86. Sarne-Fleischmann V, Tractinsky N, Dwolatzky T, Rief I. Personalized reminiscence therapy for patients with Alzheimer's disease using a computerized system. In: Proceedings of the 4th International Conference on PErvasive Technologies Related to Assistive Environments. 2011 Presented at: PETRA'11; May 25-27, 2011; Heraklion, Crete, Greece. [CrossRef]
  87. Boots LM, de Vugt ME, Withagen HE, Kempen GI, Verhey FR. Development and Initial Evaluation of the Web-Based Self-Management Program "Partner in Balance" for Family Caregivers of People With Early Stage Dementia: An Exploratory Mixed-Methods Study. JMIR Res Protoc 2016 Mar 01;5(1):e33 [FREE Full text] [CrossRef] [Medline]
  88. Amiribesheli M, Bouchachia A. Smart homes design for people with dementia. 2015 Presented at: 2015 International Conference on Intelligent Environments; July 15-17, 2015; Prague, Czech Republic p. 156-159. [CrossRef]
  89. Begum M, Wang R, Huq R, Mihailidis A. Performance of daily activities by older adults with dementia: the role of an assistive robot. IEEE Int Conf Rehabil Robot 2013 Jun;2013:6650405. [CrossRef] [Medline]
  90. Cooper C, Penders J, Procter PM. Dementia and robotics: people with advancing dementia and their carers driving an exploration into an engineering solution to maintaining safe exercise regimes. Stud Health Technol Inform 2016;225:545-549. [CrossRef] [Medline]
  91. Landau R, Auslander GK, Werner S, Shoval N, Heinik J. Who should make the decision on the use of GPS for people with dementia? Aging Ment Health 2011 Jan;15(1):78-84. [CrossRef] [Medline]
  92. Navarro R, Favela J. Usability assessment of a pervasive system to assist caregivers in dealing with repetitive behaviors of patients with dementia. In: Proceedings of the 4th International Conference on PErvasive Technologies Related to Assistive Environments. 2011 Presented at: PETRA'11; May 25-27, 2011; Heraklion, Crete, Greece. [CrossRef]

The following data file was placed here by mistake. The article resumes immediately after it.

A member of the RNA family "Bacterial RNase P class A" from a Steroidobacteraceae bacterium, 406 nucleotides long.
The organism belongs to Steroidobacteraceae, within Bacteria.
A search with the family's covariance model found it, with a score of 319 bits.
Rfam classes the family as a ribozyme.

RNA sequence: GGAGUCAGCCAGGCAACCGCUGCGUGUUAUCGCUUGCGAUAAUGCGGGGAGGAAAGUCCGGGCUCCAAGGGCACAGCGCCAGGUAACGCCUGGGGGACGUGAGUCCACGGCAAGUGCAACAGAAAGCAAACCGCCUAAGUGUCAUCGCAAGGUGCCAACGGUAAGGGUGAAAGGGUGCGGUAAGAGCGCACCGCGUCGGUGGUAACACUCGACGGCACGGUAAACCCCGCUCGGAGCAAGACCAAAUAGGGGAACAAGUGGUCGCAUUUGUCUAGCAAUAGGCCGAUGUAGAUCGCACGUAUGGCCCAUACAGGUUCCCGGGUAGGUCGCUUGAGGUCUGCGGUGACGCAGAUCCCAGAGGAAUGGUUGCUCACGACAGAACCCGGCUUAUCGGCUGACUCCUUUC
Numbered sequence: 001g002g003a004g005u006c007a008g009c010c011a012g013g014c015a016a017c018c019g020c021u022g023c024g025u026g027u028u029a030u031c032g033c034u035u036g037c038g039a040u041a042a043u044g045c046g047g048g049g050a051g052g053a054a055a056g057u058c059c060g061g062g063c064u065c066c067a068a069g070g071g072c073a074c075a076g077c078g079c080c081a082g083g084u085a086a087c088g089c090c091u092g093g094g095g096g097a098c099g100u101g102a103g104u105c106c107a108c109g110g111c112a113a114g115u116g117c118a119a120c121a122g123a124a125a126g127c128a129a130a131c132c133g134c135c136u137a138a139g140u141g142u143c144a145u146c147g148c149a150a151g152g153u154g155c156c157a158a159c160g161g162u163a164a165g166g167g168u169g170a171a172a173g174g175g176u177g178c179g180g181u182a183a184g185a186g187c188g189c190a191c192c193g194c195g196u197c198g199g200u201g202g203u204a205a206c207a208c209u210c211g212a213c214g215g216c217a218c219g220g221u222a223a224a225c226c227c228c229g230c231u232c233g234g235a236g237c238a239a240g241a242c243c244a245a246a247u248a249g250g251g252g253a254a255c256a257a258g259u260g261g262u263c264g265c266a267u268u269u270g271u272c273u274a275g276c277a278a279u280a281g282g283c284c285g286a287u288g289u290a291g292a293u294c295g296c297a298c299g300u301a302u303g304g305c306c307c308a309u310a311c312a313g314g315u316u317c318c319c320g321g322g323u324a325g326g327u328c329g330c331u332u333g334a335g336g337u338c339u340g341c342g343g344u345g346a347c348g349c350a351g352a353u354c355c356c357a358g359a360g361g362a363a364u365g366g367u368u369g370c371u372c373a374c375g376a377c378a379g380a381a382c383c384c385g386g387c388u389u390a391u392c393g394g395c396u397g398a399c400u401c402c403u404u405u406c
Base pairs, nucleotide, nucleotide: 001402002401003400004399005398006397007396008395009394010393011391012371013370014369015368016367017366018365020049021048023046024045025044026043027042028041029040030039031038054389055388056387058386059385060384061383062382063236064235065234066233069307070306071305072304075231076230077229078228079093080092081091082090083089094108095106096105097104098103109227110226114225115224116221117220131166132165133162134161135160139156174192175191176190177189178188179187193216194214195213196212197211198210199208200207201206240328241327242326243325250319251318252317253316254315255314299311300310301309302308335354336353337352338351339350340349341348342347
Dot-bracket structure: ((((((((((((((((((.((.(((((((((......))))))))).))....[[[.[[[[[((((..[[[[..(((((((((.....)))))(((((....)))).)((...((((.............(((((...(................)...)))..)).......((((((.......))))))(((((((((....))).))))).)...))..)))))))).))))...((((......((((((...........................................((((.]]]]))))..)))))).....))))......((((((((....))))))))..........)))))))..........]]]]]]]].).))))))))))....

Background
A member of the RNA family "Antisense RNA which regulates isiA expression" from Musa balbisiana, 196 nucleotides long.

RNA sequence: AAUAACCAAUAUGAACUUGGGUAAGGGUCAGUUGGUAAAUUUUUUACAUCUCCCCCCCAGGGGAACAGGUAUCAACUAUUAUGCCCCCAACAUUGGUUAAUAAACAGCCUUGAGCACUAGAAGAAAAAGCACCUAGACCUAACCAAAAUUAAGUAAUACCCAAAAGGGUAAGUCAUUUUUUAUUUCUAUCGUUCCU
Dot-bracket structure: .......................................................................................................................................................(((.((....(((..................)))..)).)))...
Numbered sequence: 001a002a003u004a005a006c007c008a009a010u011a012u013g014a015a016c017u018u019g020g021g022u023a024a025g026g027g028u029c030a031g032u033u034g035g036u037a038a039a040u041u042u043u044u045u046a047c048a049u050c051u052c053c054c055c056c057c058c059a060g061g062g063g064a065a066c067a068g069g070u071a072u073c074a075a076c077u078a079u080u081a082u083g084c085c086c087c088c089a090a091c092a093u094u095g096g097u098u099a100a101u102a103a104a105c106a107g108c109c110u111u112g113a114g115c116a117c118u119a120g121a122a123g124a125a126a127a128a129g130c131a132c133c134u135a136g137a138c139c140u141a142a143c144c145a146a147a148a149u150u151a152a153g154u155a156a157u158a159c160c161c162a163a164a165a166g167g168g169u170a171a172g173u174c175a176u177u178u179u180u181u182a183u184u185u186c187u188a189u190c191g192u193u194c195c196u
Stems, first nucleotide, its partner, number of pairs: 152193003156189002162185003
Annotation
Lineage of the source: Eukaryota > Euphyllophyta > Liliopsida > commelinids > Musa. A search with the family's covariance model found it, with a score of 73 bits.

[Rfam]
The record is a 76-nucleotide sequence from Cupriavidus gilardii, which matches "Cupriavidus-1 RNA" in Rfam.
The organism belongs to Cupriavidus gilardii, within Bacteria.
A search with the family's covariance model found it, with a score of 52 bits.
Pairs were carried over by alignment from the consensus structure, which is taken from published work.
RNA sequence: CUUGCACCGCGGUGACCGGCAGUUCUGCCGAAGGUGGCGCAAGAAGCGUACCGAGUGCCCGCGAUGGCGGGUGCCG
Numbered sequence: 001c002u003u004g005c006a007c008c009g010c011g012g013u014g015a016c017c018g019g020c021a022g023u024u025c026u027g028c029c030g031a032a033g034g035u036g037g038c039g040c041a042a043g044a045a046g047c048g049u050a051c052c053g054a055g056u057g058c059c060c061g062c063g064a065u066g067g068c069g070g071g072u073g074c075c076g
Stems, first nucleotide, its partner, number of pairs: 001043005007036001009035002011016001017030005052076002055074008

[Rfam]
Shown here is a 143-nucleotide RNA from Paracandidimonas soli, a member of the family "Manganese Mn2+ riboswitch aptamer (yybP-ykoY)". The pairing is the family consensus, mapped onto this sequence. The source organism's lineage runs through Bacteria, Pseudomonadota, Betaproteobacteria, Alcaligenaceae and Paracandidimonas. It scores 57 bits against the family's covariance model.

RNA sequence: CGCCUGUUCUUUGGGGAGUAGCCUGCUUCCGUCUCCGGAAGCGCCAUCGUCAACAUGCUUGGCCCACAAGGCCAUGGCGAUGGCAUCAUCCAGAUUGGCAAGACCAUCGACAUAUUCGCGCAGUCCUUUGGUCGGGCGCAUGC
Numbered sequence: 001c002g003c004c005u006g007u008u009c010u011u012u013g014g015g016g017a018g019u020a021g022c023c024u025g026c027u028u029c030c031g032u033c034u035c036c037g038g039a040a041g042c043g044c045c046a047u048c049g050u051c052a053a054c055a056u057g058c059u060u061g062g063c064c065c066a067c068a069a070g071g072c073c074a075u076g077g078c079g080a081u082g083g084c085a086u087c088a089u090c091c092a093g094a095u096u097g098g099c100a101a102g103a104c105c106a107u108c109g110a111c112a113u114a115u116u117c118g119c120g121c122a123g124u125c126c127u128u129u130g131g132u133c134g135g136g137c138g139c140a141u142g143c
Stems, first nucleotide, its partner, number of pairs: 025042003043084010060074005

93. Ng J, Kong H. Not All Who Wander Are Lost. In: Proceedings of the CHI Conference Extended Abstracts on Human Factors in Computing Systems - CHI EA '16. 2016 Presented at: CHI EA'16; May 7-12, 2016; San Jose, California, USA p. 2241-2248. [CrossRef]
  94. Hwang AS, Truong KN, Cameron JI, Lindqvist E, Nygård L, Mihailidis A. Co-designing ambient assisted living (AAL) environments: unravelling the situated context of informal dementia care. Biomed Res Int 2015;2015:720483 [FREE Full text] [CrossRef] [Medline]
  95. Holbø K, Bøthun S, Dahl Y. Safe walking technology for people with dementia: what do they want? In: Proceedings of the 15th International ACM SIGACCESS Conference on Computers and Accessibility. 2013 Presented at: ASSETS'13; October 21-23, 2013; Bellevue, Washington p. 258-263   URL: [CrossRef]
  96. Kreuter MW, Wray RJ. Tailored and targeted health communication: strategies for enhancing information relevance. Am J Health Behav 2003;27(Suppl 3):S227-S232. [CrossRef] [Medline]
  97. Rimer BK, Kreuter MW. Advancing tailored health communication: a persuasion and message effects perspective. Journal of Communication 2006 Aug;56(s1):S184-S201. [CrossRef]
  98. Noar SM, Benac CN, Harris MS. Does tailoring matter? Meta-analytic review of tailored print health behavior change interventions. Psychol Bull 2007 Jul;133(4):673-693. [CrossRef] [Medline]